The Detroit Tigers should demand full value, if not more, for Michael Fulmer. If he’s dealt this winter, the New York Yankees are an ideal fit.
Detroit Tigers ace Michael Fulmer would make for one of the most interesting trade cases of the offseason.
Whether the hurler is actually dealt remains to be seen.
The Detroit Free Press’ Anthony Fenech tweeted the following on Monday regarding Fulmer:
Detroit obviously doesn’t have to move the All-Star and former Rookie of the Year.
The 24-year-old has five years of team control left, per Spotrac, and has accumulated a 6.6 fWAR in his first two seasons.
Those are compelling reasons to keep hold of the former first-round pick, given that he could be a part of the next great Tigers team.
However, the team control and standout performances are equally compelling reasons to move the right-hander.
Either way, Fulmer’s name will be a fascinating one to watch this winter.
One team with reported, per a tweet from USA Today’s Bob Nightengale, interest in the pitcher is the New York Yankees.
Nightengale tweeted the following on Tuesday morning:
Yes, the same Yankees who were a win away from the World Series. Yes, the same Yankees who just acquired Giancarlo Stanton.
Adding Fulmer to New York’s stacked roster would undoubtedly make the Bronx Bombers World Series front runners—sorry Astros and Dodgers.
The Yankees are also one of the few teams who have the prospect and young player capital to make at least a reasonable offer for Fulmer.
While Murti notes that Torres and Florial are “close to untouchable”, one of them should be the starting point in working out a deal between the Tigers and Yankees.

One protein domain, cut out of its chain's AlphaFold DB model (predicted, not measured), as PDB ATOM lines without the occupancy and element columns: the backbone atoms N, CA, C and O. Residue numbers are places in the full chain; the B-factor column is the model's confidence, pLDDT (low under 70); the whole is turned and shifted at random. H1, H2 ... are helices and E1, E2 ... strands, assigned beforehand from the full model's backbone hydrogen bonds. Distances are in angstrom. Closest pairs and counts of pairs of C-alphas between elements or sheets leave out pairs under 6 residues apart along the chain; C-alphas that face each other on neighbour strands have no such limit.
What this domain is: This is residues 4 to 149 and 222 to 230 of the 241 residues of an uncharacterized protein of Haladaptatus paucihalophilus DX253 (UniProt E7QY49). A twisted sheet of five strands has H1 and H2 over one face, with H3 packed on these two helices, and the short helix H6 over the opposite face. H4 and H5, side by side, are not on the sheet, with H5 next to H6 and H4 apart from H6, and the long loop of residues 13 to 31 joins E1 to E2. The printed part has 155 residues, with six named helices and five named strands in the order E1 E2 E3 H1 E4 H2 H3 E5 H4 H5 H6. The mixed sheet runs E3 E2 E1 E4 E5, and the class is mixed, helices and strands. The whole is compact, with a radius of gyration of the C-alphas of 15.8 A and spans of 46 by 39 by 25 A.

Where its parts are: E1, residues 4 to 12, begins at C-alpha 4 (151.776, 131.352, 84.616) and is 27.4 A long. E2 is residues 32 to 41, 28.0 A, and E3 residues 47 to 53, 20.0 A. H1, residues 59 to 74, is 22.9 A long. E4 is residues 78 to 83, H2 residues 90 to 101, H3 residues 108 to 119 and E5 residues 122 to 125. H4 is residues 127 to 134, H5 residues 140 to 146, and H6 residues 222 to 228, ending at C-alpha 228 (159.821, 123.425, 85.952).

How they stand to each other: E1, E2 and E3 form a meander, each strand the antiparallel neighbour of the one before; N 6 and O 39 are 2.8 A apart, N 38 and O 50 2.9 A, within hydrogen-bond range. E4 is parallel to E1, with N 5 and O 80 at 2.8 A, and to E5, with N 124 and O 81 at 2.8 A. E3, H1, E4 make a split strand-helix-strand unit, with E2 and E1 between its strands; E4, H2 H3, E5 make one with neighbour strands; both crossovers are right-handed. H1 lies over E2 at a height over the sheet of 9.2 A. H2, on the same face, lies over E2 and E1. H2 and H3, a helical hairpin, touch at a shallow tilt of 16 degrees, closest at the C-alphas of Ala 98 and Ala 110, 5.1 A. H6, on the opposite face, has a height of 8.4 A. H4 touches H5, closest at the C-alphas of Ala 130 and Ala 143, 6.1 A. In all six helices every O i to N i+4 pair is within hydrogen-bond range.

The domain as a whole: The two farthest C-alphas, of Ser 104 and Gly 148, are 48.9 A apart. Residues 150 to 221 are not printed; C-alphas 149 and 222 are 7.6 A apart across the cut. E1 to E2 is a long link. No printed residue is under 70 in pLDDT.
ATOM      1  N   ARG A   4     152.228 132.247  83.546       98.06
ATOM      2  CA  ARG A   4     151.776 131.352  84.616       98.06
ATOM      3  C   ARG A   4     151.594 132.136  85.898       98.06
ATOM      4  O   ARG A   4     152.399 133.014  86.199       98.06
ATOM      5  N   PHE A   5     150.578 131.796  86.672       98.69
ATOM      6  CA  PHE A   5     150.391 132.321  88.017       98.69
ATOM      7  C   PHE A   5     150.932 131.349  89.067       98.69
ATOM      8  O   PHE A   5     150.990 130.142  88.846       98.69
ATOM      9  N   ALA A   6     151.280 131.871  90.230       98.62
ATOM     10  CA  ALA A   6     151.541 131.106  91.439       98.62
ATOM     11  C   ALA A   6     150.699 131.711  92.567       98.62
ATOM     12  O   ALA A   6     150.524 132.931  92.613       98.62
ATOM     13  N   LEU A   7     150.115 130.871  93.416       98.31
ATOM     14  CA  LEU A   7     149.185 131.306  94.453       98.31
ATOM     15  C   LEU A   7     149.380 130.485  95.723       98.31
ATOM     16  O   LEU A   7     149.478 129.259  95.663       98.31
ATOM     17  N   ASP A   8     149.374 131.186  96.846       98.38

Of course, this is all speculative and it remains to be seen if the Tigers will in fact move Fulmer, but a player like Torres would provide an excellent starting point.
Torres, an infielder, had Tommy John surgery last season.
However, he could very well play a role in the Majors in 2018. He’s widely regarded as one of the best prospects in baseball, often mentioned in the same breath as the likes of Vladimir Guerrero Jr., Victor Robles and Eloy Jimenez.
With the Tigers, he’d give the team a long-term solution at shortstop next to Jeimer Candelario at third base.
This would move Dixon Machado off shortstop, but Torres’ high upside would give Detroit a potential impact position player to build around.
In addition to Torres, the Tigers should demand more high-prospects.
Perhaps not Florial, but the Yankees do have a deep system from which to deal from.
Outfielder Clint Frazier, a former high-end prospect his own right, is only 23 and recently turned in a .825 OPS in 320 plate appearances for New York’s Triple-A squad.
The former Cleveland farmhand also appeared in 39 games (142 plate appearances) for the big league team in 2017, notching a .216 ISO and a .715 OPS.
In the event of a trade, Frazier would immediately slot in as a starter in Detroit.
A Torres/Frazier pairing could help the Tigers immediately reap the benefits of a Fulmer trade to the Yankees, but the team shouldn’t stop there.